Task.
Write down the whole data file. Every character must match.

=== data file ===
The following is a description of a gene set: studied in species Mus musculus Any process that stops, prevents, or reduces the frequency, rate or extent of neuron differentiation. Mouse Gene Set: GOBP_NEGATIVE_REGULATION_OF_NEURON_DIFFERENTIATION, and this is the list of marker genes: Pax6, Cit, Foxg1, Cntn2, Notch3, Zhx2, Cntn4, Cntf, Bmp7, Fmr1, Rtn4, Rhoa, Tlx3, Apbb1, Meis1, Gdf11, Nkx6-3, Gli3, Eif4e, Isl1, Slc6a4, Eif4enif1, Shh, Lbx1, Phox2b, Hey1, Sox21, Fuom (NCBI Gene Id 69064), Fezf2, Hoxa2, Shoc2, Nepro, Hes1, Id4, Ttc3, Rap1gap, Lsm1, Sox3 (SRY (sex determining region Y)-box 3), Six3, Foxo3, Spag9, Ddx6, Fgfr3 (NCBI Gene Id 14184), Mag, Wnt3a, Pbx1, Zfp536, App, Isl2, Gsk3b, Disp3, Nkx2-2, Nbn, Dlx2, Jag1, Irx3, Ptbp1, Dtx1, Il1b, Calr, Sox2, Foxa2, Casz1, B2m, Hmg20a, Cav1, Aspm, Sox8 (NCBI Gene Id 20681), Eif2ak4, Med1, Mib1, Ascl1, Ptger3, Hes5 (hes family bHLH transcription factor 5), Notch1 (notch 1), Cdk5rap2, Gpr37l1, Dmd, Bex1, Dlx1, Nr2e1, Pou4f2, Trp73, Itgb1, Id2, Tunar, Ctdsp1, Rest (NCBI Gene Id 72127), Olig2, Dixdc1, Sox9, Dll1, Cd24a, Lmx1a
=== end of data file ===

The following is a description of a gene set: studied in species Mus musculus Any process that stops, prevents, or reduces the frequency, rate or extent of neuron differentiation. Mouse Gene Set: GOBP_NEGATIVE_REGULATION_OF_NEURON_DIFFERENTIATION, and this is the list of marker genes: Pax6, Cit, Foxg1, Cntn2, Notch3, Zhx2, Cntn4, Cntf, Bmp7, Fmr1, Rtn4, Rhoa, Tlx3, Apbb1, Meis1, Gdf11, Nkx6-3, Gli3, Eif4e, Isl1, Slc6a4, Eif4enif1, Shh, Lbx1, Phox2b, Hey1, Sox21, Fuom (NCBI Gene Id 69064), Fezf2, Hoxa2, Shoc2, Nepro, Hes1, Id4, Ttc3, Rap1gap, Lsm1, Sox3 (SRY (sex determining region Y)-box 3), Six3, Foxo3, Spag9, Ddx6, Fgfr3 (NCBI Gene Id 14184), Mag, Wnt3a, Pbx1, Zfp536, App, Isl2, Gsk3b, Disp3, Nkx2-2, Nbn, Dlx2, Jag1, Irx3, Ptbp1, Dtx1, Il1b, Calr, Sox2, Foxa2, Casz1, B2m, Hmg20a, Cav1, Aspm, Sox8 (NCBI Gene Id 20681), Eif2ak4, Med1, Mib1, Ascl1, Ptger3, Hes5 (hes family bHLH transcription factor 5), Notch1 (notch 1), Cdk5rap2, Gpr37l1, Dmd, Bex1, Dlx1, Nr2e1, Pou4f2, Trp73, Itgb1, Id2, Tunar, Ctdsp1, Rest (NCBI Gene Id 72127), Olig2, Dixdc1, Sox9, Dll1, Cd24a, Lmx1a